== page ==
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Showing posts from June, 2010

Grab a Paper, Spend the Day (Cafés 2)

Other places have clubs or pubs, trattorias, bars, bistros; Vienna has coffee houses. The rules are simple: find a seat, order a cup of coffee, grab a newspaper, then another one, talk to a friend, spend the day - without placing another order. The server will let you be. He might replace the glass of water that comes with the coffee with a fresh one every once in a while, but he will not bug you. When you decide to leave and ask for the check he might take his time, showing you that he couldn't care less. It's a game, it takes practice. Vienna's coffee houses are the L.A. antithesis: they are slow and they have no regard for those who seek to produce themselves. Pictures: seating area and newspaper rack at Café Zentral

Europe at Our Doorstep (This I Will Miss 3)

Europe has been at our doorstep these past two years. Last weekend we visited Paris, the City of Light. This may surprise but in a sense Paris is an American city: it was constructed according to plans, is not organically grown like other European places, which spread from a medieval core of small, narrow streets, in some cases from a handful of cores. Paris once had a heart like this, but the old Paris was razed in the 19th century. Modern day Paris is a wide expanse of tree lined boulevards and monuments, beautiful to behold and majestic, yet sterile, accessible to the mind, but not to the heart. Compare this to Rome, willing, sensual Rome which lays itself at the feet of its visitors. Compare it to London, crazy and eccentric, a free for all (or at least for those who ask). There are a number of cities on my "Places to see before we move back to California"-list, but time is running out. We'll have to come back - to visit. Should we ever live in Europe again, let&#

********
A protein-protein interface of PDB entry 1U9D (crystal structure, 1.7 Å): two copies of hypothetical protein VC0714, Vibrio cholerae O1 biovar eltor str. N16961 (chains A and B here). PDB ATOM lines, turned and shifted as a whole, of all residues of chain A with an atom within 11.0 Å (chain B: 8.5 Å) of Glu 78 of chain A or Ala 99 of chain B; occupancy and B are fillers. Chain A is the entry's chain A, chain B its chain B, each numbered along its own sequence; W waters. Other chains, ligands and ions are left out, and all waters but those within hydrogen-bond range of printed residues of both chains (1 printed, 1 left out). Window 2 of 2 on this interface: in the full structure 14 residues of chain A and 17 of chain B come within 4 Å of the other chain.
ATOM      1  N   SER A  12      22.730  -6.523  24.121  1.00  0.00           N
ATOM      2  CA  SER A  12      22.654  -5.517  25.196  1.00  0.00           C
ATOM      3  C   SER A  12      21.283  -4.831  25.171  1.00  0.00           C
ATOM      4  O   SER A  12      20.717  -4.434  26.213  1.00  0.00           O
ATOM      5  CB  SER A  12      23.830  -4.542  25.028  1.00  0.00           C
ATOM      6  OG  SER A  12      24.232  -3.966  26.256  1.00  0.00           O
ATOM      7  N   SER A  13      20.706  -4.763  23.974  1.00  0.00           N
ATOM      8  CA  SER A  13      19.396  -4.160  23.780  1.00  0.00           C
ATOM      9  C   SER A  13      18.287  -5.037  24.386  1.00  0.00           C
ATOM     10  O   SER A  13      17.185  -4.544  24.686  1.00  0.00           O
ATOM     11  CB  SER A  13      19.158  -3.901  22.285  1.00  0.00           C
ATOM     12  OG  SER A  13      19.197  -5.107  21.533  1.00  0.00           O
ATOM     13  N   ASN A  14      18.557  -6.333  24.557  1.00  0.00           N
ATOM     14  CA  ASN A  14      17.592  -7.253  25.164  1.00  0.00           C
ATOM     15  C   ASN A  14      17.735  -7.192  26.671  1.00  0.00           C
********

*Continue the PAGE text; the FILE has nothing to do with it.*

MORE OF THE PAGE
And After College? The Female Vanishing Act

Last week the Ministry for Women presented its latest report on the situation of women in Austria . The good news is education: Women constitute slightly more than half of all people with college degrees. Gender equality at last! Let's get out the champagne, sisters! Should we? Here are some other facts: Only 7.8 percent of women with college degrees hold leading positions in the workforce, but every fourth man with a college degree works in a leading position. Women are less likely to make it into the echelons of publicly traded companies. In the year of 2008 (the last year for which data are available) there was not a single woman leading a large company in Austria. Representation among board members was six percent. Women are less likely to hold high positions in universities. Only 15.8 percent of professors are female. I find these numbers sobering enough, but what really gets me is that for the same work, women in Austria earn less money than men. In addition, the gender